When Joe Scarborough turned 50, he realized he was going to die, so he finally did what he had wanted to do since his teenage years—be a rockstar. "It is the worst rock 'n' roll story ever," the former Republican congressman prefaced his explanation for how his band, creatively titled Scarborough, came together. "Guys don't realize that they're going to die until they turn 50. They're stupid—like women know this all along."
When Steve Bannon was ousted as Donald Trump's chief strategist in August, the nationalist firebrand generated loads of buzz about his post–White House future. "Steve is now unchained. Fully unchained," a source close to Bannon told the Atlantic. "He's going nuclear," another friend told the magazine. America should prepare itself for "Bannon da barbarian," he reportedly told his own pals. But for all the big talk, the alleged conquerer has yet to make much of a mark with his new persona.
Jimmy Kimmel revealed himself to be a powerful voice in the healthcare debate back in May, when the late-night host surprised America with a heartfelt monologue recounting the moment when he learned his newborn son had a congenital heart defect.
Muck Rack makes it simple to find people, tweets, or articles that mention any name, keyword, company, hashtag etc. We've compiled this guide to help you make the most of your search.
Selecting a term
Start searching tweets, articles from media outlets, articles mentioned in tweets, journalists'
names, titles and bios with some suggested searches:
Companies or Topics (e.g. iPhone, Microsoft)
Phrases (e.g. "cloud computing") — use quotes to keep the terms together
Twitter handles (e.g. @username) — returns those who have mentioned or replied to
Names (e.g. "David Pogue")
Hashtags (e.g. #sxsw, #london2012)
Bio details (e.g. vegan, Olympics, father)
Muck Rack's Advanced Search allows for many boolean operators.
Find results that mention multiple specified terms, use AND or
+. For example, ensure each result contains both Elon Musk and Mark Zuckerberg by
searching Obama AND Romney or Obama + Romney.
Use the operators OR or , to broaden your search when you'd like either of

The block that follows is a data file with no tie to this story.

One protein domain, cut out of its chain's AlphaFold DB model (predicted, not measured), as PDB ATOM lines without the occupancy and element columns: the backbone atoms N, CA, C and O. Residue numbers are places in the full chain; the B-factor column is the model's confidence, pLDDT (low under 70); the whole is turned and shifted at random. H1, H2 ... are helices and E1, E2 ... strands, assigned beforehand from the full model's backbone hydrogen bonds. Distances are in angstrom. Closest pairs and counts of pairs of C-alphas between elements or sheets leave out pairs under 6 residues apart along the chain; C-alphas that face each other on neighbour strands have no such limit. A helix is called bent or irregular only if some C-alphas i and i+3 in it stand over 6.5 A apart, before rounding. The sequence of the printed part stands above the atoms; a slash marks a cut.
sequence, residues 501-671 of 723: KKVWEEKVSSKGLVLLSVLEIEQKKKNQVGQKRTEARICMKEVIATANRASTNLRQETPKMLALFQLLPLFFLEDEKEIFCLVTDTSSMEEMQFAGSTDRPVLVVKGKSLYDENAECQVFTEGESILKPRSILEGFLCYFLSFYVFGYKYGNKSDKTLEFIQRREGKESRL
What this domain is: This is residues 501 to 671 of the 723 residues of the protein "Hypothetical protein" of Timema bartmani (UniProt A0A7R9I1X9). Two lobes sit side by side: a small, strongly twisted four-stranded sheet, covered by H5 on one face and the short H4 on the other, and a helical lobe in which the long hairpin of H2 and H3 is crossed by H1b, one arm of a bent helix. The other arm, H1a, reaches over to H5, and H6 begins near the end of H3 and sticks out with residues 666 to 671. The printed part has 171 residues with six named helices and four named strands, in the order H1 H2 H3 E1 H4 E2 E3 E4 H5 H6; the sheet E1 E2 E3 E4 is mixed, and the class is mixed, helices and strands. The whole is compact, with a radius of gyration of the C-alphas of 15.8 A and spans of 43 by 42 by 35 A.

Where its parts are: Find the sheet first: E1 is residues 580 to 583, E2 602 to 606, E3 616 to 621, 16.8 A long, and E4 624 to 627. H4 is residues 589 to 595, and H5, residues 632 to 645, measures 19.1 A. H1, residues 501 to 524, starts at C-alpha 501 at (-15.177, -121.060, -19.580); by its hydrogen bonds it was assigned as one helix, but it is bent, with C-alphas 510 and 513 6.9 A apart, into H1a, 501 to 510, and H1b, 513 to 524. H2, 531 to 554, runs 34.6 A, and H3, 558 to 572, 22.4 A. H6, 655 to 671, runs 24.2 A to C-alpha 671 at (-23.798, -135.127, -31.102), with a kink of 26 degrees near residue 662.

multiple terms to appear in results. (This is the default behavior of our search when no operators
are used.) For example, search for democrat OR republican to find results that refer to
Democrats and/or Republicans.
Use NOT or - to subtract results from your search. For
example, searching Disney will yield results about the Walt Disney Company as well as Walt Disney
World Resort. To exclude mentions of Disney World, search for Disney -World or Disney
When using one of these operators with a phrase, enclose it in quotation marks. For example, you can
find results about smartphones excluding Apple's iPhone 4S by searching smartphone -"iPhone
Exact case matching or punctuation
If you're searching for a brand name or keyword that relies on specific punctuation marks or capitalization, you can
find results that match your exact query by adding matchcase: before the keyword you're searching for, like matchcase:E*TRADE .
Use parentheses to separate multiple
boolean phrases. For example, to find journalists talking about having fun in Disney World or
Disneyland, search for ("disney world" OR disneyland) AND fun.
An asterisk can be used to search for any variation of a root word truncated by the asterisk. For example, searching for admin* will return results for administrator, administration, administer, administered, etc.
A near operator is an AND operator where you can control the distance between the words. You can vary the distance the near operation uses by adding a forward slash and number (between 0-99) such as strawberries NEAR/10 "whipped cream", which means the strawberries must exist within 10 words of "whipped cream".